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Agile Software Development with Scrum by Ken…

Agile Software Development with Scrum

by Ken Schwaber

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    The Mythical Man-Month by Frederick P. Brooks (billmcn)
    billmcn: If you're interested in software management, you have to read the classic.

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One of the seminal books on scrum, however this is getting dated. Quite a bit of the advice in the book does not match contemporary leading practices or definitions of Scrum. ( )
  pratalife | Feb 9, 2014 |
I am a fan of Scrum, I’ve seen it work and it can benefit most development processes. But this book did not enhance my understanding nor do I believe it would encourage anyone to use the process. It comes across as a big advertisement, the author glosses over problems, he points to advantages that are not unique to Scrum, and generally fails to provide any concrete examples of why I should use Scrum.

The book does a good job of describing Scrum, its components, and to provide a basis for using the process. This is covered in the first 1/3 of the book. I believe that most readers should stop at this point. The rest of the book explains why Scrum works, its value, and advanced topics. But these aren’t convincing and I don’t see a real correlation to Scrum.

Then there are the contradictions.

The authors explain how having a technical writer on the team can relieve the developers of writing the documentation - which is required for the sprint delivery, and how including a tester so the developers don’t have to test their own code. Yet, two paragraphs later he talks about people being interchangeable, “Scrum avoids people who refuse to code”, there are no titles, no exceptions. And in one of his case studies he mentions the advantage he gained by putting off documentation until later in the project.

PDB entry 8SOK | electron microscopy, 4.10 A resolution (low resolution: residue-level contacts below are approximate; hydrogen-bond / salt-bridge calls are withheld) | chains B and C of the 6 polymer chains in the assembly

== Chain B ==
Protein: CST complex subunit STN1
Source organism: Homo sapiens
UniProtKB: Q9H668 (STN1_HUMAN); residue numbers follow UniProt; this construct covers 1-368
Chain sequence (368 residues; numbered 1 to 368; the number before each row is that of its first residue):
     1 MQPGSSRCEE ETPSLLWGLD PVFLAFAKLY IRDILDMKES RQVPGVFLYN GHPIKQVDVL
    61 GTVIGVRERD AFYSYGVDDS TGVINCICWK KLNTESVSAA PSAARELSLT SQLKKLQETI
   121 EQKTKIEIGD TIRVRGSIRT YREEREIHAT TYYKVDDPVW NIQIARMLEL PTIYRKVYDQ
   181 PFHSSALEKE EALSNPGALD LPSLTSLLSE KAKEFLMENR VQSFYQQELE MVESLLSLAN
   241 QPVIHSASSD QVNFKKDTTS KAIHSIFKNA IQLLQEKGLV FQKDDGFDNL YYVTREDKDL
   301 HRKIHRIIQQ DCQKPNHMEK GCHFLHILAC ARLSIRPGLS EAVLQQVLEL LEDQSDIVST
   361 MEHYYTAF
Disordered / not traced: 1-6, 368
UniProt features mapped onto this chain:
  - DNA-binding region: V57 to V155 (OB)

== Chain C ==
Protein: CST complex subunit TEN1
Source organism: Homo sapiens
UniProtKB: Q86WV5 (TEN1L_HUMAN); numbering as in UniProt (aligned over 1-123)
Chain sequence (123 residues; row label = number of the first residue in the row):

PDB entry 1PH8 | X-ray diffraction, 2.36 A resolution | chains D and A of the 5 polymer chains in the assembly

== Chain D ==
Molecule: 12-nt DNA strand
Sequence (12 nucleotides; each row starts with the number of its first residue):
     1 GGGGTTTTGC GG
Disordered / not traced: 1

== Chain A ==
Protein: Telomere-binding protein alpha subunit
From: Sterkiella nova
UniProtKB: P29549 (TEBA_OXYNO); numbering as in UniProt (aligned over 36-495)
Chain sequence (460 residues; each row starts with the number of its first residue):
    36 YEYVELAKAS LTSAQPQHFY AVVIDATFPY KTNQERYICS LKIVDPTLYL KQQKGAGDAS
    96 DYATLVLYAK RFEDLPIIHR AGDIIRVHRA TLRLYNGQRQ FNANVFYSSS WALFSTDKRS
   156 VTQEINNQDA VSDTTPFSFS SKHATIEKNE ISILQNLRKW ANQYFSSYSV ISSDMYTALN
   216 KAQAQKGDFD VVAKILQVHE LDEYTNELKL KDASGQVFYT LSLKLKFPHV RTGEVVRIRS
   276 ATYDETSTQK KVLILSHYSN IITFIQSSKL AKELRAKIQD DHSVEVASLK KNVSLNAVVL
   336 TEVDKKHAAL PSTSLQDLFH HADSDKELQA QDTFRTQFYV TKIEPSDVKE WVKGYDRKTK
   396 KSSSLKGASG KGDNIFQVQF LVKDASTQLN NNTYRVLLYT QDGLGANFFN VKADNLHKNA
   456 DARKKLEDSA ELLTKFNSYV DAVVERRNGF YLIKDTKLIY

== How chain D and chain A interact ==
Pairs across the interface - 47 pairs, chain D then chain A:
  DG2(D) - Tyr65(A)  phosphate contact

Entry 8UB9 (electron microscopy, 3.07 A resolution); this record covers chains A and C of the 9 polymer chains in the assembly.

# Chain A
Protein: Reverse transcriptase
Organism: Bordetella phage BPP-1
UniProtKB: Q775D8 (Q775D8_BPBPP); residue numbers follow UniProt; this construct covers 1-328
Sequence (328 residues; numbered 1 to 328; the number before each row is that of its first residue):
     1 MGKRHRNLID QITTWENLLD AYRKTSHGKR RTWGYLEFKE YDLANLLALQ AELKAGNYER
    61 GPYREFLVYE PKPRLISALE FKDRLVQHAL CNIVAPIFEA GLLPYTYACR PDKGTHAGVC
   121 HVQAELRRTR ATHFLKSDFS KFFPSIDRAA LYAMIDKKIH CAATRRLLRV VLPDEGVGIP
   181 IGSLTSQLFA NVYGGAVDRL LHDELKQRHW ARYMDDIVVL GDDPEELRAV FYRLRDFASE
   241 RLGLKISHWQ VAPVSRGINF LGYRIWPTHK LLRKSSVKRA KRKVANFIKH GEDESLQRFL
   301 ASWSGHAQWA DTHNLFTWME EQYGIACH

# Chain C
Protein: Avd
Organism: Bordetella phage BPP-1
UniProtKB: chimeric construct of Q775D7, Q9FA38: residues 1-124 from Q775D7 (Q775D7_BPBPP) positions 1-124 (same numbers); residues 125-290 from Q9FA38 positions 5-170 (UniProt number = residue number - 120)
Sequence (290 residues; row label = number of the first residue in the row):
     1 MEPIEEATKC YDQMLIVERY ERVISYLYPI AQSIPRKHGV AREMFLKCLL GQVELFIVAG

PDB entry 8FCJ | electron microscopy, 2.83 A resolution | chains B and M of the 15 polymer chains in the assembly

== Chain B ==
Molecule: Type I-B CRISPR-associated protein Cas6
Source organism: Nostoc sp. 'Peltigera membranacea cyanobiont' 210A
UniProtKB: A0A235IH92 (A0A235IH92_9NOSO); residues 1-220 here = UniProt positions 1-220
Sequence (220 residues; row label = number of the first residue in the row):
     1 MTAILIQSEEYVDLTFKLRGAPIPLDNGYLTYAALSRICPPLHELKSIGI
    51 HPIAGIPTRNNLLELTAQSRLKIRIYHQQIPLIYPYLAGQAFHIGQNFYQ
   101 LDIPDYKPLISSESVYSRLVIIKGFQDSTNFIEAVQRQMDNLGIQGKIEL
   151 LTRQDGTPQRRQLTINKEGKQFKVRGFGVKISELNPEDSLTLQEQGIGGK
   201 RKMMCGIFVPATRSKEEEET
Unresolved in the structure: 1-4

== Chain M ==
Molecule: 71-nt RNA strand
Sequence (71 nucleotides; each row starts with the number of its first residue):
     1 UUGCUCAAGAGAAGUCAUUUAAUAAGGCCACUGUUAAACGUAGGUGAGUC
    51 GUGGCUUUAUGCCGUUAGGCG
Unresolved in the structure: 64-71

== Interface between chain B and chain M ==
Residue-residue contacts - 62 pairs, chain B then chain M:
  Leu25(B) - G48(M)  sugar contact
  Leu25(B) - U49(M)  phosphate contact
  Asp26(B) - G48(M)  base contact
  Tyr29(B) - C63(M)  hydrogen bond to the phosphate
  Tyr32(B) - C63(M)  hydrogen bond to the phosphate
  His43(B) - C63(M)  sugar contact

Later in the book, a case study talks about a design architect who is referred to as female in one sentence and male in the next. An earlier case study talked about an architect who left the project due to lack of control, and how not having an architect was a bonus for Scrum.

They mention the value of getting engineers into “flow”. Yet also insists that engineers work in bullpens, and that the lack of conversation indicates a poorly working team. They seem to believe that getting into the zone is free. In a later study, he talks about the advantage of having engineers in adjacent cubicles so that they only need to stand and talk over the cubicle wall.

Other suggestions include deferring peer reviews until after a sprint - “they have nothing to do with completing the project.”

Even the cover tie-in feels weak. (I have the cover with the psychology test where you identify colors of text indicating names of different colors.) He uses this text to illustrate the need for a team to focus. That consumes about 1.5 pages.

Apparently, applying Scrum practices to writing this book failed. They could have used a good editor and some better reviewers. They often aren’t clear on what practices are really important to Scrum. If I hadn’t practiced Scrum, this book would not help move me toward trying or even supporting the practice. ( )
  Nodosaurus | Oct 28, 2012 |
This book contains a good overview of the philosophy, practice and jargon of the Scrum management system, and would be useful for someone trying to implement one in their organization. However the presentation is embarrassingly undercooked. The text is awkwardly stitched together from multiple contributors, typos abound, the illustrations appear to have been dashed off in Microsoft Paint, and too much time is spent asserting that Scrum is the greatest thing since sliced bread instead of letting the technique speak for itself. It's probably nothing a few more passes with an editor couldn't fix, but it's a shame that a book that extols the virtues of a fast-paced improvisational work style should come off like a rush job.


  • pg.7, para. 5: "Product backlog is never finalized." should be "The Product Backlog is never finalized."

  • pg.16, para. 2: "The effect on the team was not to immediate respond..." should be "The effect on the team was not to immediately respond..."

  • pg. 122, Table 6.1: The columns in the last row of the Scrum vs. Football comparison table are transposed.

  • pg. 135, para. 1: The gender of the pronoun is inconsistent. The "architect" of the project is first referred to as "her" and "she" in one sentence, but with the pronoun "his" in the following one.

( )
  billmcn | Dec 20, 2010 |
Messy, careless, and bloated. I like the idea of Scrum, and I've seen it working, but this is not a good resource to get started with it. ( )
  jorgearanda | Dec 11, 2009 |
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